Woman’s blood turns navy blue after too much tooth-numbing medication

The woman's bluish-tinged hand, and a sample of blood from her veins. New England Journal of Medicine

A 25-year-old American woman went to the emergency room with discoloured skin — she was literally turning blue.

According to a case report published in the New England Journal of Medicine, the woman had been experiencing weakness, fatigue, shortness of breath and skin discolouration for a day before visiting the emergency room.

“I’m weak and I’m blue,” NBC News reported she told emergency room doctors.

She was also breathing a little fast, and even when given oxygen, the oxygen level in her blood wasn’t improving.

When doctors took blood samples, they discovered something shocking: her blood had turned a dark, inky blue.

Vials of the woman’s arterial and venous blood, both abnormally dark and tinged blue. New England Journal of Medicine

They diagnosed the woman with methemoglobinemia: a condition where the blood contains too much methemoglobin, a form of hemoglobin – the protein that carries oxygen to the body. Methemoglobin isn’t able to release oxygen to the body’s tissues very well, according to a 2001 paper on the condition.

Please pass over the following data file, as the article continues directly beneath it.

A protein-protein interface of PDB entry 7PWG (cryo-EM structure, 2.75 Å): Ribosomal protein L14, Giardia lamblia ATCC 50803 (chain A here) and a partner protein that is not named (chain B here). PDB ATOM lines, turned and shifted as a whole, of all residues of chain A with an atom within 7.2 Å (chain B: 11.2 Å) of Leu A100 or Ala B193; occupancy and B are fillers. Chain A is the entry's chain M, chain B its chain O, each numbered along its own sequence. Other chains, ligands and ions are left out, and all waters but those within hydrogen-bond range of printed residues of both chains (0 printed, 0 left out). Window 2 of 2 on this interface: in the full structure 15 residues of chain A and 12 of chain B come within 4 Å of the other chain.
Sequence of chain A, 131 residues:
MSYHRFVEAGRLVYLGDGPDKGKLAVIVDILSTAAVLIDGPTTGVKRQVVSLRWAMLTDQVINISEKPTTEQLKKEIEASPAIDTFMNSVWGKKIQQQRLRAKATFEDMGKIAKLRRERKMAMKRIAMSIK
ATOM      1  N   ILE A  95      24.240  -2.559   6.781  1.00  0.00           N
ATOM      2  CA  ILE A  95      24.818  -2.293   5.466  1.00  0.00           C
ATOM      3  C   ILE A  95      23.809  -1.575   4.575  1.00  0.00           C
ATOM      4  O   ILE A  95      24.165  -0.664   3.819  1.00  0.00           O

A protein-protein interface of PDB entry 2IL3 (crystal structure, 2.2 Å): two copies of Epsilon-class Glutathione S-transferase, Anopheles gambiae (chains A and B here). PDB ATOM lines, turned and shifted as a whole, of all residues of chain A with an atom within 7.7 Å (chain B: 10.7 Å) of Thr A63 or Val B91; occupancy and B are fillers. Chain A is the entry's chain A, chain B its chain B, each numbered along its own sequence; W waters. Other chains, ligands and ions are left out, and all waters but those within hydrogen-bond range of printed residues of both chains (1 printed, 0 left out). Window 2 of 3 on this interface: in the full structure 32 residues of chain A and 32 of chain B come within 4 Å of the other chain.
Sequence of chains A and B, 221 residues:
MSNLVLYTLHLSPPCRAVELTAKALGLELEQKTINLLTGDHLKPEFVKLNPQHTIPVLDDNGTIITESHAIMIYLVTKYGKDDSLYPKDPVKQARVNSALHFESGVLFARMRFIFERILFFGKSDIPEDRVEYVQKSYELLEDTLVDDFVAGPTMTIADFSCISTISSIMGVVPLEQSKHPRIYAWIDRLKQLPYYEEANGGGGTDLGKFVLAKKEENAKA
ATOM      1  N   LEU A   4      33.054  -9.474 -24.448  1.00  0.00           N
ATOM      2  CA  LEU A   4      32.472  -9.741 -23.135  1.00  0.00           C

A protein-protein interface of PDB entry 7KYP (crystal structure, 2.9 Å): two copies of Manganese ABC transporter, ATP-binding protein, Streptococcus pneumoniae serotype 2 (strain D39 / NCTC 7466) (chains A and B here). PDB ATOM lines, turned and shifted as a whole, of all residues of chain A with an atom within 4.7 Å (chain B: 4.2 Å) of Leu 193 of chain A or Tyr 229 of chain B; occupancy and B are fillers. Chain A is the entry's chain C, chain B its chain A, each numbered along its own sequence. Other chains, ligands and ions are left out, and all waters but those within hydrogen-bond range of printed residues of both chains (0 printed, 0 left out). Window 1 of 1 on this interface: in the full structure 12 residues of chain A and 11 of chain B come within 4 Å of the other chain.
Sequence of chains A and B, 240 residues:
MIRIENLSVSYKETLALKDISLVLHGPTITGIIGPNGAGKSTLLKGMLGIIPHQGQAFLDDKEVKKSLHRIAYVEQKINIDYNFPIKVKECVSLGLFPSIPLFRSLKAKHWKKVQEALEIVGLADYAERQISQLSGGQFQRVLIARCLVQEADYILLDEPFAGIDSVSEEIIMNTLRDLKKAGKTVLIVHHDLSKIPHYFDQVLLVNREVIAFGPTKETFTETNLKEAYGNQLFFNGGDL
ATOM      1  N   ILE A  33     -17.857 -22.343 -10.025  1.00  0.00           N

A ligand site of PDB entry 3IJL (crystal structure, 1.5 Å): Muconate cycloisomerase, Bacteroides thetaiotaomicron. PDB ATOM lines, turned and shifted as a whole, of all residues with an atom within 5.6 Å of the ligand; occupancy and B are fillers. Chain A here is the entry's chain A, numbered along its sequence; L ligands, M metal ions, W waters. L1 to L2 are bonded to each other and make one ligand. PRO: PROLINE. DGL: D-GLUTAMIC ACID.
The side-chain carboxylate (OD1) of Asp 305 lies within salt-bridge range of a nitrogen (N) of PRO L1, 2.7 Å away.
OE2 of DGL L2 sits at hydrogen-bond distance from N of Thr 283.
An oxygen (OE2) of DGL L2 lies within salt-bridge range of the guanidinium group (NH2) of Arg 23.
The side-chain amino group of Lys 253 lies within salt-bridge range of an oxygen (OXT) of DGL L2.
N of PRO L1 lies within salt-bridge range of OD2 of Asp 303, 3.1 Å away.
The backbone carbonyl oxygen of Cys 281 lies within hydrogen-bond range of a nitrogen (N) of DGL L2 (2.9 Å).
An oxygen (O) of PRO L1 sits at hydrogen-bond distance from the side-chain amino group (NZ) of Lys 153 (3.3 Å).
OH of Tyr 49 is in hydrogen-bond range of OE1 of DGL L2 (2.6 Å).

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This lack of oxygen leads to headaches, lethargy, weakness and dizziness, as well as blue skin, according to a review in the Israel Medical Association Journal. The blood of affected patients often appears dark brown, or in this case, blue.

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Some people are genetically predisposed to methemoglobinemia, but most cases are as a result of medication, like some anesthetics.

In this case, the woman had been using “large amounts” of topical benzocaine to treat a toothache the night before developing symptoms.

She was treated — maybe ironically — with a medication called methylene blue and her symptoms resolved completely. She was sent home with a referral to go see a dentist.

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